Proto-Industrial Architecture of the Veneto in the Age of Palladio

The remarkable career of the Italian architect Andrea Palladio was intimately tied to the proto-industrial revolution taking place in the Veneto region between 1500 and 1650. This ground-breaking book uncovers the architectural wonders of early industries such as flour milling, textile production, mining, metalworking, paper manufacturing, ceramics, sawmilling and leather tanning. Through extensive fieldwork and historical research, the research sheds light on the inventive mechanical processes and hydraulic power that drove these industries. The project also investigates the transformative impact of technological innovation on the spatial environment and landscape.

Proto-Industrial Architecture of the Veneto in the Age of Palladio, ITALY

The research project led by Deborah Howard was made possible through funding from the Leverhulme Trust, in collaboration with the Centro Internazionale di Studi di Architettura Andrea Palladio (CISAAP).

The three-year study (2018-2021) involved visits to 79 surviving structures. This survey of the Veneto’s proto-industrial heritage is unprecedented in both Italian and European contexts and offers insights into the ecological merits of clean and renewable hydraulic power.

Proto-Industrial Architecture of the Veneto in the Age of Palladio, ITALY

The principal outcome of the research is the publication of the book ‘Proto-Industrial Architecture of the Veneto in the Age of Palladio’. This enlightening volume was edited by Deborah Howard and published by the CISAAP with funding from the Italian Ministry of Culture, the Regione del Veneto, the American Friends of Palladio and the Gladys Krieble Delmas Foundation. It features 27 case studies written by the team in both English and Italian, photographs of the buildings, early maps, paintings, drawings, engravings of machinery and film stills.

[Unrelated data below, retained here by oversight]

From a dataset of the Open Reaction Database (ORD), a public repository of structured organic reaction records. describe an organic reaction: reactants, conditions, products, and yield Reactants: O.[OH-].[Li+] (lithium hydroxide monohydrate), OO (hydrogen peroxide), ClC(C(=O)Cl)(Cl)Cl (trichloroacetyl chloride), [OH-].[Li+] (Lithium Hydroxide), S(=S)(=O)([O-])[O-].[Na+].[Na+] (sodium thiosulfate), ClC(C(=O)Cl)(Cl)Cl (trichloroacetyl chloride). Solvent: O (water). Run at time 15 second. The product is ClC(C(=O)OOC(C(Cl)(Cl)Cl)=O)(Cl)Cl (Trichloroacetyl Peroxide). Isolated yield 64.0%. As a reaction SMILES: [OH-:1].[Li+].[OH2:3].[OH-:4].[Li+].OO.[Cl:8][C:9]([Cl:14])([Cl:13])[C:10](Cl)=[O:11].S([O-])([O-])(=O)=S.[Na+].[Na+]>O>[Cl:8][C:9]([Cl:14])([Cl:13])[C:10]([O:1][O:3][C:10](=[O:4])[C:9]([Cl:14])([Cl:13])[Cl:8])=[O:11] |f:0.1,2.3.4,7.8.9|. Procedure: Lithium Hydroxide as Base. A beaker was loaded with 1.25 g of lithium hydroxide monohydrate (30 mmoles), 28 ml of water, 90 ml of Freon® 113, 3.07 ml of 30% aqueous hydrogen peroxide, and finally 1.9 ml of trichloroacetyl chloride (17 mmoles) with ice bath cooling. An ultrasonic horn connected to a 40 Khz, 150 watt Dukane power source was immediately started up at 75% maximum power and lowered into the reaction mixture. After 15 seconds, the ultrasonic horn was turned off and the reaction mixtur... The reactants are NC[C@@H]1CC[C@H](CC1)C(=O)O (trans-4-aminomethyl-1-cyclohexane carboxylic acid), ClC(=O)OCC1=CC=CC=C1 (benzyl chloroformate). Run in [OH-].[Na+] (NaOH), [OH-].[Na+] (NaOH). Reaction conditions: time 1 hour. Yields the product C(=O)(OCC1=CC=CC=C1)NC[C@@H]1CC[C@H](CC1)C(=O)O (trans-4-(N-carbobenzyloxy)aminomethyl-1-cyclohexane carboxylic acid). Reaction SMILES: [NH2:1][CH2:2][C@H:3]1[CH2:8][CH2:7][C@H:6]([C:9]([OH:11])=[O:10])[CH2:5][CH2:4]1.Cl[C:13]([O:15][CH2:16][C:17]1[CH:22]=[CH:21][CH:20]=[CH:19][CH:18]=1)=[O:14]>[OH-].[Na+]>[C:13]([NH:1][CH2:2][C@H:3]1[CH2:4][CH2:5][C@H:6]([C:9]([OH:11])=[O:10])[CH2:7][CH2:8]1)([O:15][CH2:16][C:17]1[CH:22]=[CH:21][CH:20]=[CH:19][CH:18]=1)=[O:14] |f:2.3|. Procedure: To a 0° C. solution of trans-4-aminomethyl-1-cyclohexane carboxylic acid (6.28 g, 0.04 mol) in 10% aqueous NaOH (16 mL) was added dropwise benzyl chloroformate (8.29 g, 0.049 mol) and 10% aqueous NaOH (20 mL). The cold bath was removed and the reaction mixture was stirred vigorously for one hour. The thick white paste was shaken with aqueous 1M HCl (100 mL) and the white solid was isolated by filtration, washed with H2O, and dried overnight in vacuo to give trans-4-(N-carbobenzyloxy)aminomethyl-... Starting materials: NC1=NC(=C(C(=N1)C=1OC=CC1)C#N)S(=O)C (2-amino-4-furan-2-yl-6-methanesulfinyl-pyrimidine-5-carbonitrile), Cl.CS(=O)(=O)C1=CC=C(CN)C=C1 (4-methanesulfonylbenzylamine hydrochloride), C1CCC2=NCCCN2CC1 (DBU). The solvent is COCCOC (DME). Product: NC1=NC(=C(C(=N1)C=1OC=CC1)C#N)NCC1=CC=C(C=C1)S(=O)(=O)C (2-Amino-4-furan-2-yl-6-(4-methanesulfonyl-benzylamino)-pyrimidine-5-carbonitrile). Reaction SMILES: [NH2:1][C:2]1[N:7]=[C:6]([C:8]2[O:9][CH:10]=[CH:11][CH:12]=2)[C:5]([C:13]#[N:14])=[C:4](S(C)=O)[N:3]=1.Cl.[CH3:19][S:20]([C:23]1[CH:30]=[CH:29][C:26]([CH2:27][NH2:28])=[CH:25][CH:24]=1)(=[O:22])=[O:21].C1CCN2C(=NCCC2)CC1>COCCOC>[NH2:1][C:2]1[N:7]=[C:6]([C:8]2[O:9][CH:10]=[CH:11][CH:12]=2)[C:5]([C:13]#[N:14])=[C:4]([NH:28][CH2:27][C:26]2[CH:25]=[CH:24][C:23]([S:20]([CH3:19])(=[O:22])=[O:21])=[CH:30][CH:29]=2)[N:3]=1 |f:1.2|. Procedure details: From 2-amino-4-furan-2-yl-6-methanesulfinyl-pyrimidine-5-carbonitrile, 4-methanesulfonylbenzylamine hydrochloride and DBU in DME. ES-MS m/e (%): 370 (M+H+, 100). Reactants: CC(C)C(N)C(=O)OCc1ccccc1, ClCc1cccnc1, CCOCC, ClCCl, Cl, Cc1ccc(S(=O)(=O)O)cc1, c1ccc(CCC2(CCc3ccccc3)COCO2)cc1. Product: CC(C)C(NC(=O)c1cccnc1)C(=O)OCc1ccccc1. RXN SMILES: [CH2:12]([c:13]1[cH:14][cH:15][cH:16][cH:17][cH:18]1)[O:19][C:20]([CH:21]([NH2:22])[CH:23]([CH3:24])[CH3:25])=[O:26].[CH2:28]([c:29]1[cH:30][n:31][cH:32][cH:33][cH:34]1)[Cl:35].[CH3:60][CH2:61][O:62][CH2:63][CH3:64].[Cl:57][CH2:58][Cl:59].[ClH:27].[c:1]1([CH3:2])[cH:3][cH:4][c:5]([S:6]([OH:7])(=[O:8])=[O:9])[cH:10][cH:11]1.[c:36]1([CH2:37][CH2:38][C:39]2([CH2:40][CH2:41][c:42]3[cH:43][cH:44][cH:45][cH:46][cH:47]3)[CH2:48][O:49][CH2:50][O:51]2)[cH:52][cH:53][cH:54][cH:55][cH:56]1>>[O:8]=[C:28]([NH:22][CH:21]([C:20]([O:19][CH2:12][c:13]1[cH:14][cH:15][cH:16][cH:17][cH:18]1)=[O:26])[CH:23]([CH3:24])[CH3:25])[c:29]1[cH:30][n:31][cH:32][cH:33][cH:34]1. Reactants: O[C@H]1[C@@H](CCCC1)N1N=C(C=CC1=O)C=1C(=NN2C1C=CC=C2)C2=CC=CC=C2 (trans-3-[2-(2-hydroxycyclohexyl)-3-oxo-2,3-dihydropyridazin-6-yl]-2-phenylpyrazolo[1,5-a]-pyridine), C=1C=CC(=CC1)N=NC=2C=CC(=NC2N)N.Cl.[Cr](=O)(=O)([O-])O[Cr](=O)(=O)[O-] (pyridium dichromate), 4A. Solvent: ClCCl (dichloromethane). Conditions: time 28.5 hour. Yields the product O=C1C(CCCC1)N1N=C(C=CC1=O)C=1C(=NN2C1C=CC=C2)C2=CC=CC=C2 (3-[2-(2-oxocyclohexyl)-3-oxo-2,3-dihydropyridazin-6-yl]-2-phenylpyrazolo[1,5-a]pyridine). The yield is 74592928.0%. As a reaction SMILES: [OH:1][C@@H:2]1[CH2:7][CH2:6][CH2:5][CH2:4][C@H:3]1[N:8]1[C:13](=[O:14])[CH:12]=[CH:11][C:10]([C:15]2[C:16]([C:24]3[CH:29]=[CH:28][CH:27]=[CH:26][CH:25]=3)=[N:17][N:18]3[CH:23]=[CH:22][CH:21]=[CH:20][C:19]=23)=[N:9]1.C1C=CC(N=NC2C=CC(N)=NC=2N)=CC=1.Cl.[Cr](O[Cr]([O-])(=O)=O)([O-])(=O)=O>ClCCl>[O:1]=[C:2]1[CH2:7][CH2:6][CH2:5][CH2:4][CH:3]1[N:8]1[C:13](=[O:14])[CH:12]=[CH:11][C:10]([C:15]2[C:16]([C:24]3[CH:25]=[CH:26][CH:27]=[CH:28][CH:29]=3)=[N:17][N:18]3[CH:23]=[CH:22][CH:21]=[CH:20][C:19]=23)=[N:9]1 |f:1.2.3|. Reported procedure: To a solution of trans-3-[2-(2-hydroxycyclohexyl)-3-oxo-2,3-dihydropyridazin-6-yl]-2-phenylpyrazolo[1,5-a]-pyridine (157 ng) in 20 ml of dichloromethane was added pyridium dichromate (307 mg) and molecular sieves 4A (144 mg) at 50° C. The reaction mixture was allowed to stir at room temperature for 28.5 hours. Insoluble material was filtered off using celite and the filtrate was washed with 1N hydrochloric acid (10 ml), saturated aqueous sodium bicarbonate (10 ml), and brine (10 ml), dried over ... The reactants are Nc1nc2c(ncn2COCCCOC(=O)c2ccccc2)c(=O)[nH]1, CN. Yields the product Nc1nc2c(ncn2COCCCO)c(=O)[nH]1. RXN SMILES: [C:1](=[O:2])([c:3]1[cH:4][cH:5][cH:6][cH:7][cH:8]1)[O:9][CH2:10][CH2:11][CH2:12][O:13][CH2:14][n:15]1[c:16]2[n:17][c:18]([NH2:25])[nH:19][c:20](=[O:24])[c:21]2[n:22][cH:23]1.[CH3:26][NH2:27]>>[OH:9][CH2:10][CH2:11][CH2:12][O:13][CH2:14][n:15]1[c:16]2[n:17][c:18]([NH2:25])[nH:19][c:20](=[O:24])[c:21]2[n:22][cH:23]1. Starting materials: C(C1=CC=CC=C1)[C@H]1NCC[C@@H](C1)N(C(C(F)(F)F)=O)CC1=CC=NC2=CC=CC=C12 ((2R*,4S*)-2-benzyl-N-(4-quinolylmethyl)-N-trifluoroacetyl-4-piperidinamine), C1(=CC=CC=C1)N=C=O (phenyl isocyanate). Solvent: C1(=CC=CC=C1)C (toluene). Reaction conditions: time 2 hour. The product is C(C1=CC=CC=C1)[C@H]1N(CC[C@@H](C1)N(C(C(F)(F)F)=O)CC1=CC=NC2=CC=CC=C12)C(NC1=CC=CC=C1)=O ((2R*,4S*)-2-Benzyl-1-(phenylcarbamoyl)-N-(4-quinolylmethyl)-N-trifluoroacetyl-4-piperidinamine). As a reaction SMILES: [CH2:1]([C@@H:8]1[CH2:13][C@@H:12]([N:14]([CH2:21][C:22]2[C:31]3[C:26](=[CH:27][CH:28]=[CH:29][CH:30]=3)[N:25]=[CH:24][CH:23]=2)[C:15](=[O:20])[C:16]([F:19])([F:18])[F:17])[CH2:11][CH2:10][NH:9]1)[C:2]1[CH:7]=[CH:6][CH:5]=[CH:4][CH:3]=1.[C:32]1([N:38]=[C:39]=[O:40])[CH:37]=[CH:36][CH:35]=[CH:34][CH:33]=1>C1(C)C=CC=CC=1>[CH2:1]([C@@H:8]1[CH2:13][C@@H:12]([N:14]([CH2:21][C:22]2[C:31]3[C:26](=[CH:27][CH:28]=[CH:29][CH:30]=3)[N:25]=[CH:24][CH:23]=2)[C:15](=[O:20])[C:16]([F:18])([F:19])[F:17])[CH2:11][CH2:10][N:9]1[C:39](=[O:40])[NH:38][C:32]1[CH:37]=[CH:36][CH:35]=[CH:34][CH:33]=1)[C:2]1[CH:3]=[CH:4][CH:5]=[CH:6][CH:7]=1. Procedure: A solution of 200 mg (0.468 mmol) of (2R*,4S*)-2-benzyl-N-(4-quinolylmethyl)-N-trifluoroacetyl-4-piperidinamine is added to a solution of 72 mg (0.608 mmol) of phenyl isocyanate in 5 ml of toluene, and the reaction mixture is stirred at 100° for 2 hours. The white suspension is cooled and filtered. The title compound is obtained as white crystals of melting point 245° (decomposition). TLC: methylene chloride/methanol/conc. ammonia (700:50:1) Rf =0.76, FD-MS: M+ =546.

Proto-Industrial Architecture of the Veneto in the Age of Palladio, ITALY

These sites are often overlooked and lack the protection granted to villas, palaces and churches. They face significant threats and are at risk of disappearing. While some are in precarious conditions, others have been altered over the centuries, yet many are lovingly maintained by proud local inhabitants. The sites’ owners, curators and artisans generously supported the fieldwork, cooperating throughout the project.

An ambitious exhibition titled ‘Acqua, Terra, Fuoco’ was premiered at the Palladio Museum in Vicenza on 12 November 2022. The exhibition garnered significant media attention and featured a wide range of artefacts including reconstructed machinery models. Lectures and educational activities for children were organised to engage a wider audience.


“The research project on Proto-Industrial Architecture of the Veneto in the Age of Palladio sheds light on a neglected aspect of the built environment and historic landscape. The combination of research topics on hydraulic energy and water management is both original and captivating, drawing attention to a forgotten heritage associated with Palladio’s architecture”, the Awards’ Jury commended.

“Through meticulous documentation from archives and on-site visits, the project achieves a high level of documentation quality. Its impact extends beyond academic research, reaching museums, conservators and the general public alike. Moreover, it uncovers the unknown heritage of a renowned figure. This exploration also provides insight into the history of innovation and the transfer of knowledge at a European level, demonstrating how innovation arises from responding to societal needs. This innovative project also defies the notion that a digital element is necessary for innovation in research”
, the Jury stated.

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Contact: Ilaria Abbondandolo | |